Do I also hope to generate interest in my art? Of course!

Thinking about things these past few days I've come to realize something. It's ok that I don't fit in that loud commercial marketplace. In fact, it's good. My art doesn't fit there, either. My art is an antidote to that loudness, to fast-paced, throwaway consumerism. My blog, my social media presence, my brand is all about slowing down, about savoring, about paying attention to everyday magic. It's important that I stay true to that.

But I'm also selling art. And it seems that sometimes I need to be a little less subtle about it. (Thanks for the nudge).

So where does that leave me? Where does it leave us?

Good questions. And I don't entirely know the answers.

I'll leave you with this:

First, THANK YOU! Thank you to my newsletter subscribers. To my blog readers. To my customers. To YOU.

watercolor, paint palette, thank you, Anne Butera, My Giant Strawberry

Your encouragement. Your support. Your friendship. It means a lot to me. Some of you have been here from the beginning, reading my thoughts, watching my art and my vision develop. Each of you are a joy and I am grateful for you.

Second, I want to know what you think. Do you have an opinion on marketing, on artists selling their art, on artist blogs and websites or even on blogs and websites in general? What bothers you? What don't you mind? What do you like (and even love)?

Let's start a conversation here in the comments. I really want to know what you think!

And if you're an artist yourself, please chime in. What's your take on this? What have you experienced in your own business?

Interested in diving in deeper on the topics of marketing and promoting? Here's a bit of further reading:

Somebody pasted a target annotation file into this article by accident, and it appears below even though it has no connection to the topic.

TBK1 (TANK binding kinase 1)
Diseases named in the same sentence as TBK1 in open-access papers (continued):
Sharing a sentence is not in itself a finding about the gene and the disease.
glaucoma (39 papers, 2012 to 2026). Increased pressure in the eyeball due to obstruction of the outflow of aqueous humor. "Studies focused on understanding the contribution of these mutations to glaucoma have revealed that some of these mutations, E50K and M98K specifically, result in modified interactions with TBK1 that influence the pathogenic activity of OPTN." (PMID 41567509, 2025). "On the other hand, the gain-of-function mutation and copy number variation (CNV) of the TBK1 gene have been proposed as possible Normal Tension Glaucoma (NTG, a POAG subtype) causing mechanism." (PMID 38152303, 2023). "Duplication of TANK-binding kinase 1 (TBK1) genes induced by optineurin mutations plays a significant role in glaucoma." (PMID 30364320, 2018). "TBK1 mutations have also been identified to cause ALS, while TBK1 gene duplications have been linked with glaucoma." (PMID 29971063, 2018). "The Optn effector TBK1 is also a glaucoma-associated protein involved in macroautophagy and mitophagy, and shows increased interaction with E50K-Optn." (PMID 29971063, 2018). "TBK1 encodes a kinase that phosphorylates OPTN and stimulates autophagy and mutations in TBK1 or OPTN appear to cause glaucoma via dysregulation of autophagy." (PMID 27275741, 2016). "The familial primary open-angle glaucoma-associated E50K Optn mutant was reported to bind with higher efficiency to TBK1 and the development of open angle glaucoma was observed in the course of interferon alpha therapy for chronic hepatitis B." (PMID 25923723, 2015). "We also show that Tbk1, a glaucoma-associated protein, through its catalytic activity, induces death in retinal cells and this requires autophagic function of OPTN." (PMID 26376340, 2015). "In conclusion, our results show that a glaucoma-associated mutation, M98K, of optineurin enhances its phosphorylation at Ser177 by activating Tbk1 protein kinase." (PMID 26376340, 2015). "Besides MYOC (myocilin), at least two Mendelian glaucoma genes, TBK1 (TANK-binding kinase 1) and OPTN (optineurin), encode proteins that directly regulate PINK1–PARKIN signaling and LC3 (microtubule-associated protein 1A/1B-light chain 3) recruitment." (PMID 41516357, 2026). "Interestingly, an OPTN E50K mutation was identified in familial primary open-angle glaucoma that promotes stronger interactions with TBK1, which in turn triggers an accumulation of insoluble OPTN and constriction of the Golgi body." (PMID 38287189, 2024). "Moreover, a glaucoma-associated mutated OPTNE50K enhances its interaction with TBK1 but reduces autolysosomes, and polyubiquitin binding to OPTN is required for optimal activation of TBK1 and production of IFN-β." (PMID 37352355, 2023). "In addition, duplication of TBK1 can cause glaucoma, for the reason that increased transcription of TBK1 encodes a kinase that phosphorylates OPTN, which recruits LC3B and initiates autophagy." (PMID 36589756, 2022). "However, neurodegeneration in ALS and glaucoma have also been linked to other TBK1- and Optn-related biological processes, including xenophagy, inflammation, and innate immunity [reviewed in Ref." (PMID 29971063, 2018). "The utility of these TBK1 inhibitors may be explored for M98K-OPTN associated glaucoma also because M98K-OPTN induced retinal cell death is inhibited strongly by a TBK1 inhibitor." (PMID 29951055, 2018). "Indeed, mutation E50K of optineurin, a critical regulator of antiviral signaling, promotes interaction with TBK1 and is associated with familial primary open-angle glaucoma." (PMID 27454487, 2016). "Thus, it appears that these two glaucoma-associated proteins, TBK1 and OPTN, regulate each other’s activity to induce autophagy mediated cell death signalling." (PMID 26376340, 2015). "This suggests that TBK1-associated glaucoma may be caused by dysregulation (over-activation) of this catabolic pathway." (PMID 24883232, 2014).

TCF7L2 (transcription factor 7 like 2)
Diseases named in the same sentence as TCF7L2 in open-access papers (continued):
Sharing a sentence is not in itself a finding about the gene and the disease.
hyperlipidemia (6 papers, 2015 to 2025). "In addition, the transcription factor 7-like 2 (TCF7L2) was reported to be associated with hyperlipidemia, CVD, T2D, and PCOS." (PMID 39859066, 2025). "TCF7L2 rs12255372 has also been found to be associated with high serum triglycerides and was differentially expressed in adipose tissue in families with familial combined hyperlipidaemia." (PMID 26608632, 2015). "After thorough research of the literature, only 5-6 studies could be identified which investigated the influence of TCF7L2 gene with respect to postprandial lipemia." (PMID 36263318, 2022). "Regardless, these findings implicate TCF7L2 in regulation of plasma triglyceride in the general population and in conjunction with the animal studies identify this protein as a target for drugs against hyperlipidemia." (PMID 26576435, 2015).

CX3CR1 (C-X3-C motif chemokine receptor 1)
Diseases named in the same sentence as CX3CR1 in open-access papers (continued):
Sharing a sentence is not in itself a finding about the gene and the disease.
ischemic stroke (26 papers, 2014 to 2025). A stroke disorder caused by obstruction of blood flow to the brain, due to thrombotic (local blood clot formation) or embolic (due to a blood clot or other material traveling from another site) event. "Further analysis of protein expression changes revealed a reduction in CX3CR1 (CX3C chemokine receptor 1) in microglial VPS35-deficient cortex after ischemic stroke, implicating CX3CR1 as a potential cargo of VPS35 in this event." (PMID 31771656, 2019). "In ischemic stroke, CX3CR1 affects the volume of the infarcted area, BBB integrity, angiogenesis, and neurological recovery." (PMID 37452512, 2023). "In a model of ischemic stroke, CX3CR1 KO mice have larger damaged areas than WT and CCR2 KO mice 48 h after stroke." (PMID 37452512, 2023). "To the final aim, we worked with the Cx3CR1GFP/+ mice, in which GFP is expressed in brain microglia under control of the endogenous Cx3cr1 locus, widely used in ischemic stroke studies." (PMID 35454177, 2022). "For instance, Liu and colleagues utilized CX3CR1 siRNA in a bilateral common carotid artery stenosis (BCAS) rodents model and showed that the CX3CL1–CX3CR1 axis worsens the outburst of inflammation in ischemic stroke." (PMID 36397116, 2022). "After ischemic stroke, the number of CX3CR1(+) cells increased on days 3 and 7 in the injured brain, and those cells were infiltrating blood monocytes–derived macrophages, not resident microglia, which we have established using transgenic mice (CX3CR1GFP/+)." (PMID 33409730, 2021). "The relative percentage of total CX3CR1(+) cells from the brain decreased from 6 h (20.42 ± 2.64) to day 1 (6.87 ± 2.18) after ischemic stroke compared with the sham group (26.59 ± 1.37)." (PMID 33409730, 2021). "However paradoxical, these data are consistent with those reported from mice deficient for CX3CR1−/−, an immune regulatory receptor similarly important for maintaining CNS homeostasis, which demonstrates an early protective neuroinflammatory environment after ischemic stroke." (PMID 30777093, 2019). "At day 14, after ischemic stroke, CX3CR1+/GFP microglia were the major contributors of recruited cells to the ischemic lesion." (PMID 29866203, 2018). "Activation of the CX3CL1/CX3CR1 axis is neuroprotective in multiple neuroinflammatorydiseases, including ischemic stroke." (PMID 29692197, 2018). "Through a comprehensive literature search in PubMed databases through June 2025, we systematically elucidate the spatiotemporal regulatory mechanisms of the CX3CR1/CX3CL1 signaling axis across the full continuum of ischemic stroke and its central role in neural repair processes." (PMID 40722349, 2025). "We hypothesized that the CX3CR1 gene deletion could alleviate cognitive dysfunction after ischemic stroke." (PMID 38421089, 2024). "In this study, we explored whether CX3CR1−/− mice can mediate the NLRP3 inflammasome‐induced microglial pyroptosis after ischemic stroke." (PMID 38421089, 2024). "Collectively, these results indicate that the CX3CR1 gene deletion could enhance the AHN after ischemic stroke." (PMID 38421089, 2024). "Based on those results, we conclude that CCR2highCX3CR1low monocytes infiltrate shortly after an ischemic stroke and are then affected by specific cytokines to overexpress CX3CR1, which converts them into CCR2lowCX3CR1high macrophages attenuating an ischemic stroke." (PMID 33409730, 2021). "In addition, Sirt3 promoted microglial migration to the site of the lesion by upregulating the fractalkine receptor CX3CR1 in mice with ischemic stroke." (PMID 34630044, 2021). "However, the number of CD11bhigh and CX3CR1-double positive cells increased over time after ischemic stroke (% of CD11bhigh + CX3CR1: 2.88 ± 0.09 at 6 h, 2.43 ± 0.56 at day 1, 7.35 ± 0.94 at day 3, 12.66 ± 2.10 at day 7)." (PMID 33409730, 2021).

• Katie Daisy talks about her art, the negative reaction in some of her fans to her commercial success and her feelings on being a brand with a soul in this blog post.
  • This article on Elle & Co. discusses the pitfalls of getting caught up in social media as a means to market your business and how using your blog is a much better option. It also discusses the difference between the number of followers (not so important) and number of customers (very important).
  • Are women worse at self-promotion than men? Cory Huff and Tara Gentile discuss that question in this podcast on The Abundant Artist website.
  • Why have a website or a blog if you have a creative business and what should that website be like? Arianne Foulks of Aeolidia and Jess Van Den of Create and Thrive answer those questions and more in this podcast.

Third, do you have thoughts or feedback on my blog, website, newsletter or social media? What works? What doesn't? What do you want to see more of (less of?)? Again, I really want to know what you think. (If you're not comfortable leaving a comment about that on this post, use the Contact link in the navigation above or email me at anne (at) mygiantstrawberry (dot) com).

And last, in answer to the question about whether my paintings are for sale (for the subscriber who asked and for all the others of you who might have been wondering, too). Yes! I am selling some of my September paintings and the recent work mentioned in the newsletter.

I am proud to be an artist. I am proud of my art. I put a lot of love into it. It represents many hours of work. It's an expression of joy. I use my art to capture the magic that is all around us. It's a reminder to pay attention and to notice beauty, joy and everyday magic. And I want to share it with you!

watercolor, summer flowers, watercolor flowers, garden flower painting, Anne Butera, My Giant Strawberry
Summer Flower Garden -- original painting available here, archival prints available here

watercolor, watercolor flowers, watercolor hummingbird, ruby throated hummingbird, Anne Butera, My Giant Strawberry